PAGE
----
|Publication number||US5087304 A|
|Application number||US 07/696,372|
|Publication date||Feb 11, 1992|
|Filing date||May 6, 1991|
|Priority date||Sep 21, 1990|
|Publication number||07696372, 696372, US 5087304 A, US 5087304A, US-A-5087304, US5087304 A, US5087304A|
|Inventors||Chin-Fong Chang, Santosh K. Das|
|Original Assignee||Allied-Signal Inc.|
|Export Citation||BiBTeX, EndNote, RefMan|
|Patent Citations (5), Referenced by (37), Classifications (12), Legal Events (3)|
|External Links: USPTO, USPTO Assignment, Espacenet|
This application is a division of application Ser. No. 586,179, filed Sept. 21, 1990.
This invention relates to a sheet product of magnesium base metal alloy made by rapid solidification of the alloy, to achieve good mechanical properties.
Magnesium alloys are considered attractive candidates for structural use in aerospace and automotive industries because of their light weight, high strength to weight ratio, and high specific stiffness at both room and elevated temperatures.
The application of rapid solidification processing (RSP) in metallic systems results in the refinement grain size and intermetallic particle size, extended solid solubility, and improved chemical homogeneity. By selecting the thermally stable intermetallic compound (Mg2 Si) to pin the grain boundary during consolidation, a significant improvement in the mechanical strength [0.2% yield strength (Y.S.) up to 393 MPa, ultimate tensile strength (UTS) up to 448 MPa, elongation (El.) up to 9%] can be achieved in RSP Mg-Al-Zn-Si alloys, [S. K. Das et al., U.S. Pat. No. 4,675,157, High Strength Rapidly Solidified Magnesium Base Metal Alloys, June, 1987]. The addition of rare earth elements (Y, Nd, Pr, Ce) to Mg-Al-Zn alloys further improves corrosion resistance (11 mdd when immersed in 3% NaCl aqueous solution for 3.4×105 sec. at 27° C.) and mechanical properties (Y.S. up to 435 MPa, UTS up to 476 MPa, El. up to 14%) of magnesium alloys, [S. K. Das et al., U.S. Pat. No. 4,765,954, Rapidly Solidified High Strength Corrosion Resistance Magnesium Base Metal Alloys, August, 1988].
The alloys are subjected to rapid solidification processing by using a melt spin casting method wherein the liquid alloy is cooled at a rate of 105 to 107 ° C./sec while being solidified into a ribbon. That process further comprises the provision of a means to protect the melt puddle from burning, excessive oxidation and physical disturbance by the air boundary layer carried with the moving substrate. The protection is provided by a shrouding apparatus which serves the dual purpose of containing a protective gas such as a mixture of air or CO2 and SF6, a reducing gas such as CO or an inert gas, around the nozzle while excluding extraneous wind currents which may disturb the melt puddle.
The as cast ribbon is typically 25 to 100 μm thick. The rapidly solidified ribbons are sufficiently brittle to permit them to be mechanically comminuted by conventional apparatus, such as a ball mill, knife mill, hammer mill, pulverizer, fluid energy mill. The comminuted powders are either vacuum hot pressed to about 95% dense cylindrical billets or directly canned to similar size. The billets or cans are then hot extruded to round or rectangular bars at an extrusion ratio ranging from 14:1 to 22:1.
Magnesium alloys, like other alloys with hexagonal crystal structures, are much more workable at elevated temperatures than at room temperature. The basic deformation mechanisms in magnesium at room temperature involve both slip on the basal planes along <1,1,2,0> directions and twinning in planes (1,0,1,2) and <1,0,-1,1> directions. At higher temperatures (>225° C.), pyramidal slip (1,0,-1,1) <1,1,2,0> becomes operative. The limited number of slip systems in the hcp magnesium presents plastic deformation conformity problems during working of a polycrystalline material. This results in cracking unless substantial crystalline rotations of grain boundary deformations are able to occur. For the fabrication of formed magnesium alloy parts, the temperature range between the minimum temperature to avoid cracking and a maximum temperature to avoid alloy softening is quite narrow.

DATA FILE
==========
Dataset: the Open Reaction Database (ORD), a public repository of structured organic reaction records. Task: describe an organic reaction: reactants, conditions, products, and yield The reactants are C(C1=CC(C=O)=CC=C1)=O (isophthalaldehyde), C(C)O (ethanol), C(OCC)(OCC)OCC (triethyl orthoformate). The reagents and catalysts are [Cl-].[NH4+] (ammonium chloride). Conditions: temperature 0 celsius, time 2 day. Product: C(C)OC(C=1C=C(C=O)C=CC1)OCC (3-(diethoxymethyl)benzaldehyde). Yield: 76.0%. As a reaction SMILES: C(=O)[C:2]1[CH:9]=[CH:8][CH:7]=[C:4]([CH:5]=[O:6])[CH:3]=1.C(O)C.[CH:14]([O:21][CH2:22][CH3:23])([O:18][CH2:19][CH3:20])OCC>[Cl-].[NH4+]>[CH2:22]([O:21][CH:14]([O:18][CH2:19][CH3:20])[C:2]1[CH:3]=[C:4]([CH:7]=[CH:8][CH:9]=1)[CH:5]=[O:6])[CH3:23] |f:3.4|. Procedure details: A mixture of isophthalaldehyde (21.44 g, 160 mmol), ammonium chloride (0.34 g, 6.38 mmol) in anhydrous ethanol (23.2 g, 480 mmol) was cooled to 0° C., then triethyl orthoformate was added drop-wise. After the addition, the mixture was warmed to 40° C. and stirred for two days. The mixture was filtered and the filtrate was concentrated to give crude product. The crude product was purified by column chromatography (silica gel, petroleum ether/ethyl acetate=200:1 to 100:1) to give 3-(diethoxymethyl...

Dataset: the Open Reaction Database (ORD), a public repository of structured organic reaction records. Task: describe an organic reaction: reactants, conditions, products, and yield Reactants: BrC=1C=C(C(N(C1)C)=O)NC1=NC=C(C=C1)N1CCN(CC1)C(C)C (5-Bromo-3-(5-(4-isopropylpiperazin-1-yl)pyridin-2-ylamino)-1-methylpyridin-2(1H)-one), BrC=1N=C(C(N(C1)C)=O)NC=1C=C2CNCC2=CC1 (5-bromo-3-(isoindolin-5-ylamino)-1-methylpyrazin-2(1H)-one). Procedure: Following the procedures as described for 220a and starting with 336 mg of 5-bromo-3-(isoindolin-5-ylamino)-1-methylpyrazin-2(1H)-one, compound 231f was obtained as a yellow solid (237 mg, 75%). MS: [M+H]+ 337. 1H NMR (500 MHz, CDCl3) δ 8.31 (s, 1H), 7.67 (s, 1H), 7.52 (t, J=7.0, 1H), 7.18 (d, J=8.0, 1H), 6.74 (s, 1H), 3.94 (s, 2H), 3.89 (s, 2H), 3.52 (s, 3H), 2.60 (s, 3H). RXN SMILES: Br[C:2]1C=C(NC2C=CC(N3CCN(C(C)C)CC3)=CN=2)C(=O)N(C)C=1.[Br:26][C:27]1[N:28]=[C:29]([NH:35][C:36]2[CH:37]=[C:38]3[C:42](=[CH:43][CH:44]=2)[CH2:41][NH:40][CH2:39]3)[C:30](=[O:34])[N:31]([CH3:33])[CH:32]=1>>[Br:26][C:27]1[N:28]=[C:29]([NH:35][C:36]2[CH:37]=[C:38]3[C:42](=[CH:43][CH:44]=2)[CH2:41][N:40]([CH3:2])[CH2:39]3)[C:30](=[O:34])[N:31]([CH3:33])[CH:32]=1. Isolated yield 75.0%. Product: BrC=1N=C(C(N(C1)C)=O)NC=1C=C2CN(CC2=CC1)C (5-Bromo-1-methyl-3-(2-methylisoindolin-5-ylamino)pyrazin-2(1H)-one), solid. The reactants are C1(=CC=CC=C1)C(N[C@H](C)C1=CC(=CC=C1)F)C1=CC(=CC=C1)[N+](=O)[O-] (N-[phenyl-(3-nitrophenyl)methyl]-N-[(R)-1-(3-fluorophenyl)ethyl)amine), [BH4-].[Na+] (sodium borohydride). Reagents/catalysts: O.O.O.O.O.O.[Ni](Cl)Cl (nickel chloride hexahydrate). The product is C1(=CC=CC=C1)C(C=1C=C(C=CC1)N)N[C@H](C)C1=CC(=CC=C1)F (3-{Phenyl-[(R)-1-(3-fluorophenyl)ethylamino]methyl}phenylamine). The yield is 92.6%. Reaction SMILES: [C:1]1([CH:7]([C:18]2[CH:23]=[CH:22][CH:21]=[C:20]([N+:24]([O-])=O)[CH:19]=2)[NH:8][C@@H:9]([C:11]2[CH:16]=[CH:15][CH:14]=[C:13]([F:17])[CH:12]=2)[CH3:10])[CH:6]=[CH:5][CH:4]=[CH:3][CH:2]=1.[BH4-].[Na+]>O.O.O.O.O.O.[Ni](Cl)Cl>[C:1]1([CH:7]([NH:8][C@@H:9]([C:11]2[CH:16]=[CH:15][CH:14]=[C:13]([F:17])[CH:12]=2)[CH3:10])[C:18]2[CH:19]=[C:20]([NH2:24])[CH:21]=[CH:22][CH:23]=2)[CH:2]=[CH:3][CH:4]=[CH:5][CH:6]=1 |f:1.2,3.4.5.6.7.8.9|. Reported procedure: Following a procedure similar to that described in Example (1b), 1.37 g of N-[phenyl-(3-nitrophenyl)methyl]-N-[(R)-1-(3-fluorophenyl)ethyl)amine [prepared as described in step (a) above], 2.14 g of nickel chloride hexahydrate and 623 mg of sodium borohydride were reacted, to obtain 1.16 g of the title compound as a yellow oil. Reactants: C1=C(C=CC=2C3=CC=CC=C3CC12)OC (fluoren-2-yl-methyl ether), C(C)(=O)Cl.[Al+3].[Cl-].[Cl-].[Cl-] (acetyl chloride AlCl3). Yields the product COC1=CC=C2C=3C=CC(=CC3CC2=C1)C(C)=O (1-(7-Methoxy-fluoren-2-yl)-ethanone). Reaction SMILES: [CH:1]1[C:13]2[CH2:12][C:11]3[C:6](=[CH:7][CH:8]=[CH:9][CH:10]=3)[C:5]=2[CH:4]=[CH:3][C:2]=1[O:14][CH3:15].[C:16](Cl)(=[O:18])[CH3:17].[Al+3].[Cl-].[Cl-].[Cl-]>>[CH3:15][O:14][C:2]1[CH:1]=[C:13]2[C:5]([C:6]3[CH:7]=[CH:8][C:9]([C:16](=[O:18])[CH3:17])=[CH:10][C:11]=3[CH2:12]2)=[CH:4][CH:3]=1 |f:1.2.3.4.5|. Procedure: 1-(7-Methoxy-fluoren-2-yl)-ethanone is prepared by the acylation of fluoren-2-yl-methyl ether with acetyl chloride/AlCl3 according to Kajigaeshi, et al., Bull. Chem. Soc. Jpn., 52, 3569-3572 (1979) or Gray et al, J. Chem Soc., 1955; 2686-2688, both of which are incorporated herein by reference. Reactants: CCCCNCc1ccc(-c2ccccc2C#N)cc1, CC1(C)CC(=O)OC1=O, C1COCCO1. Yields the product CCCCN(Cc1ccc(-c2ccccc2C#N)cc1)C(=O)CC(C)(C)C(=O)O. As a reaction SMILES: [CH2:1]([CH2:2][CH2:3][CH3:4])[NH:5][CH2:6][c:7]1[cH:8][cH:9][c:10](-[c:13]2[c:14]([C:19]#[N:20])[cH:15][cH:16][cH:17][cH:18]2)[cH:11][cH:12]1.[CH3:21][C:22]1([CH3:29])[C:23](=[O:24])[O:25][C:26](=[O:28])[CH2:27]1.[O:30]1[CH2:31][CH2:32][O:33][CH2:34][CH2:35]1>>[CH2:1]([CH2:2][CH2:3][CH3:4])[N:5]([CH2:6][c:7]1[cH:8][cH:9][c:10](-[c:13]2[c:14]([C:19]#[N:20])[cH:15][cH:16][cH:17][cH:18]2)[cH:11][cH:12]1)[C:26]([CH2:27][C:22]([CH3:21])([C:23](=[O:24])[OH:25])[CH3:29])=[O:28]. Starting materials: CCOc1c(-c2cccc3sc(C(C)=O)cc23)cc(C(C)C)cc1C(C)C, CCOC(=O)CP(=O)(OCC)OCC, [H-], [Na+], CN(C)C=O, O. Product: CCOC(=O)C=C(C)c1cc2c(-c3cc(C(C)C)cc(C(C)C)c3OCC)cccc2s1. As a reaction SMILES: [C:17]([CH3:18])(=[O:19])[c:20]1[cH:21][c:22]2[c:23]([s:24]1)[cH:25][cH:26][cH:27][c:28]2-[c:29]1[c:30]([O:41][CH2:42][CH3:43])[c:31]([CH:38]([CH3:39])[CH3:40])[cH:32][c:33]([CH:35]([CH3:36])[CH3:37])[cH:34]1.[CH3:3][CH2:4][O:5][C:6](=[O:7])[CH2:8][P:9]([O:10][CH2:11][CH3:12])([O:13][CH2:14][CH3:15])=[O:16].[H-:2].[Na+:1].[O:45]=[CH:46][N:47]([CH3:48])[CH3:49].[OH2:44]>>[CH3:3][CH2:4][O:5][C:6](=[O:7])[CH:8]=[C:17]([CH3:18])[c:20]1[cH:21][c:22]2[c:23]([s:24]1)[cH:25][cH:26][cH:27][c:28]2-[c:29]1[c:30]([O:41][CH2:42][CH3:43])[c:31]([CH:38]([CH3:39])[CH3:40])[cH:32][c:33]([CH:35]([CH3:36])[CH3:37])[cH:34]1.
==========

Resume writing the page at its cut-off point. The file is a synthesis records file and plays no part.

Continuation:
Rolling of metals is the most important metal-working process. More than 90% of all the steel, aluminum, and copper produced go through the rolling process at least one time. Thus, rolled products represent a significant portion of the manufacturing economy and can be found in many sectors. The principal advantage of rolling lies in its ability to produce desired shapes from relatively large pieces of metals at very high speeds in a continuous manner. The primary objectives of the rolling process are to reduce the cross section of the incoming material while improving its properties and to obtain the desired section at the exit from the rolls. The main variables which control the rolling process are (1) the roll diameter, (2) the deformation resistance of the metal, (3) the friction between the rolls and the metal, and (4) the presence of front tension and back tension. The friction between the roll and the metal surface is of great importance in rolling. Not only does the friction force pull the metal into the rolls, but it also affects the magnitude and distribution of the roll pressure. The minimum thickness sheet that can be rolled on a given mill is directly related to the coefficient of friction. By far the largest amount of rolled material falls under the general category of ferrous metals, including carbon and alloy steels, stainless steels, and specifically steels. Nonferrous metals, including aluminum alloys, copper alloys, titanium alloys, and nickel base alloys also are processed by rolling. Rolled magnesium alloy products include flat sheet and plate, coiled sheet, circles, tooling plate and tread plate. The commercially available rolled magnesium alloy sheets include AZ31B, HK31A, HM21A. AZ31B is a wrought magnesium base alloy containing aluminum and zinc. This alloy is most widely used for sheet and plate and is available in several grades and tempers. It can be used at temperatures up to 100° C. Increased strength is obtained in the sheet form by strain hardening with a subsequent partial anneal (H24 and H26 temper). HK31A is a magnesium base alloy containing thorium and zirconium. It has relatively high strength in the temperature up to 315° C. Increased strength is obtained in sheet by strain hardening with a subsequent partial anneal (H24 temper). HM21A is a magnesium base alloy containing thorium and manganese. It is available in the form of sheet and plate usually in the solution heat-treated, cold-worked, and artificially aged (T8) and (T81) tempers. It has superior strength and creep resistance and can be used up to 345° C. Good formability is an important requirement for most sheet materials.